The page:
# Muzzle velocity given test range, time of flight and ballistic properties.

by Carpet_Diver
Tags: ballistic, flight, muzzle, properties, range, test, time, velocity
 P: 2 This isn't really homework, but I figure this is the most appropriate place to post this... Please do say if you think there is a more likely place it will get answered - I'm new! The problem statement, all variables and given/known data I am trying to calculate the muzzle velocity of an air rifle. I can find the time of flight over a known horizontal range. I know the mass and quadratic velocity damping constant due to air drag of the pellet. I also know that over a reasonable range (20m), air drag cannot be ignored, so $\large \dot{x}_0 = \frac{r}{T}$ is not true. I will assume the trajectory of the pellet is a parabola, because the trajectory is so flat a parabola is a good enough approximation to real life. I will treat the motion decay problem as one dimensional (along the parabola arc length), so gravity can be ignored from here on. Relevant equations X, parabola arc length is known, $\large X = T \sqrt{(\frac{r}{T})^{2}+(\frac{g T}{2})^{2}}$, where r is horizontal range, and g is gravity. T, time of flight is known C, quadratic velocity damping constant is known M, pellet mass is known Acceleration due to quadratic velocity damping is given by $\Large \ddot{x} = \frac{C \dot{x}^{2}}{M}$ $\dot{x}_{0}$, the initial velocity, is unknown. The attempt at a solution so far I have already worked out the arc length, as seen above. I have come up with the following expression for velocity as a function of time, which may, or may not be useful; $\LARGE \dot{x}(t) = \frac{\dot{x}_{0}}{1 + \frac{t C \dot{x}_{0}}{M}}$ and an expression for distance, as a function of time; $\LARGE x(t) = \frac{M}{C} ln(1 + \frac{t C \dot{x}_{0}}{M})$ I am not really sure what to do next, to get what I want; an expression for $\dot{x}_{0}$ as a function of X, T, C and M.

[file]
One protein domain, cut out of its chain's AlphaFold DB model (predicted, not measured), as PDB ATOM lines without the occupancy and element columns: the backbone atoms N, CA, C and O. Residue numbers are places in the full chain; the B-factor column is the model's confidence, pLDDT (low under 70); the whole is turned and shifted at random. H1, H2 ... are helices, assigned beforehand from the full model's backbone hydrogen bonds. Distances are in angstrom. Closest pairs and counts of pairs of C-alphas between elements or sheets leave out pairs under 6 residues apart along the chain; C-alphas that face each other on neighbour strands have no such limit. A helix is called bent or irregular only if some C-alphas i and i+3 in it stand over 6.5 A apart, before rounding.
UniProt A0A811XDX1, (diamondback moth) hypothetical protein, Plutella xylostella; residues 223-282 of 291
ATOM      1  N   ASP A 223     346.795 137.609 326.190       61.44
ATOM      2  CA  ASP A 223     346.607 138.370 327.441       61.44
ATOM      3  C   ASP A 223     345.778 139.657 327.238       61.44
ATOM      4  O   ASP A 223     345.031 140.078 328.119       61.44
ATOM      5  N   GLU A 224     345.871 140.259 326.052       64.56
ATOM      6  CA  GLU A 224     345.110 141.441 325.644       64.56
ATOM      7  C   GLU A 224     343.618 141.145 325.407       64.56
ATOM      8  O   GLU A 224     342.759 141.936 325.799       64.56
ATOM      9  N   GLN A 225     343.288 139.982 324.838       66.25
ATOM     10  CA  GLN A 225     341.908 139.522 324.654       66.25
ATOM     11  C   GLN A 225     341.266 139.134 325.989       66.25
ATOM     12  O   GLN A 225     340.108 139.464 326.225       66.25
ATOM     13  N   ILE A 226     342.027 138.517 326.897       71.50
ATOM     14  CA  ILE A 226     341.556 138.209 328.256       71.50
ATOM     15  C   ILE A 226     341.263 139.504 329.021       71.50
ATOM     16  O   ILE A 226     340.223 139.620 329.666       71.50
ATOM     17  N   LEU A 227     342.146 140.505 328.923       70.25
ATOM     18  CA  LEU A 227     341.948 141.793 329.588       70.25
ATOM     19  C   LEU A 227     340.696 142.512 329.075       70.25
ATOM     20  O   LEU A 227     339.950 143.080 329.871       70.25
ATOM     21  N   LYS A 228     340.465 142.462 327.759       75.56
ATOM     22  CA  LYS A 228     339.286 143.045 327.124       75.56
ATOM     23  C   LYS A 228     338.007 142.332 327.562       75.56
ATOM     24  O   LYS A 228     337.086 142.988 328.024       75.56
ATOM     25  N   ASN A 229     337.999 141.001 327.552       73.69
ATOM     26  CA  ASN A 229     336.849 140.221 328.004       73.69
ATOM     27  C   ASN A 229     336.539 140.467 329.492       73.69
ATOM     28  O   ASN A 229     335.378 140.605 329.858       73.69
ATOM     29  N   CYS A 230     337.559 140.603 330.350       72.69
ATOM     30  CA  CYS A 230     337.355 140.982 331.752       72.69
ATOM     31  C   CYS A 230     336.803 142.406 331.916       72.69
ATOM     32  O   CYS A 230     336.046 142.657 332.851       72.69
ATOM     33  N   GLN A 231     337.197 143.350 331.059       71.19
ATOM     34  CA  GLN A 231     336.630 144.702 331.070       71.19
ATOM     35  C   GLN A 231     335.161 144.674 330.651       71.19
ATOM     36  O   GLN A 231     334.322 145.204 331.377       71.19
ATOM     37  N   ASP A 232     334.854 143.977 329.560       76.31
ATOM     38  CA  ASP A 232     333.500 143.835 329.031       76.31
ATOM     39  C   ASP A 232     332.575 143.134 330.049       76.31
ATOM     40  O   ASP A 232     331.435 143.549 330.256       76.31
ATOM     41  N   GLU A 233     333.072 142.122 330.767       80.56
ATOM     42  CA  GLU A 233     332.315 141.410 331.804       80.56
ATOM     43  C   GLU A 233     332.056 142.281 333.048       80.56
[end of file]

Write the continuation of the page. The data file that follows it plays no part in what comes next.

Quote by Carpet_Diver This isn't really homework, but I figure this is the most appropriate place to post this... Please do say if you think there is a more likely place it will get answered - I'm new! The problem statement, all variables and given/known data I am trying to calculate the muzzle velocity of an air rifle. I can find the time of flight over a known horizontal range. I know the mass and quadratic velocity damping constant due to air drag of the pellet. I also know that over a reasonable range (20m), air drag cannot be ignored, so $\large \dot{x}_0 = \frac{r}{T}$ is not true. I will assume the trajectory of the pellet is a parabola, because the trajectory is so flat a parabola is a good enough approximation to real life. I will treat the motion decay problem as one dimensional (along the parabola arc length), so gravity can be ignored from here on. Relevant equations X, parabola arc length is known, $\large X = T \sqrt{(\frac{r}{T})^{2}+(\frac{g T}{2})^{2}}$, where r is horizontal range, and g is gravity. T, time of flight is known C, quadratic velocity damping constant is known M, pellet mass is known Acceleration due to quadratic velocity damping is given by $\Large \ddot{x} = \frac{C \dot{x}^{2}}{M}$ $\dot{x}_{0}$, the initial velocity, is unknown. The attempt at a solution so far I have already worked out the arc length, as seen above. I have come up with the following expression for velocity as a function of time, which may, or may not be useful; $\LARGE \dot{x}(t) = \frac{\dot{x}_{0}}{1 + \frac{t C \dot{x}_{0}}{M}}$ and an expression for distance, as a function of time; $\LARGE x(t) = \frac{M}{C} ln(1 + \frac{t C \dot{x}_{0}}{M})$ I am not really sure what to do next, to get what I want; an expression for $\dot{x}_{0}$ as a function of X, T, C and M.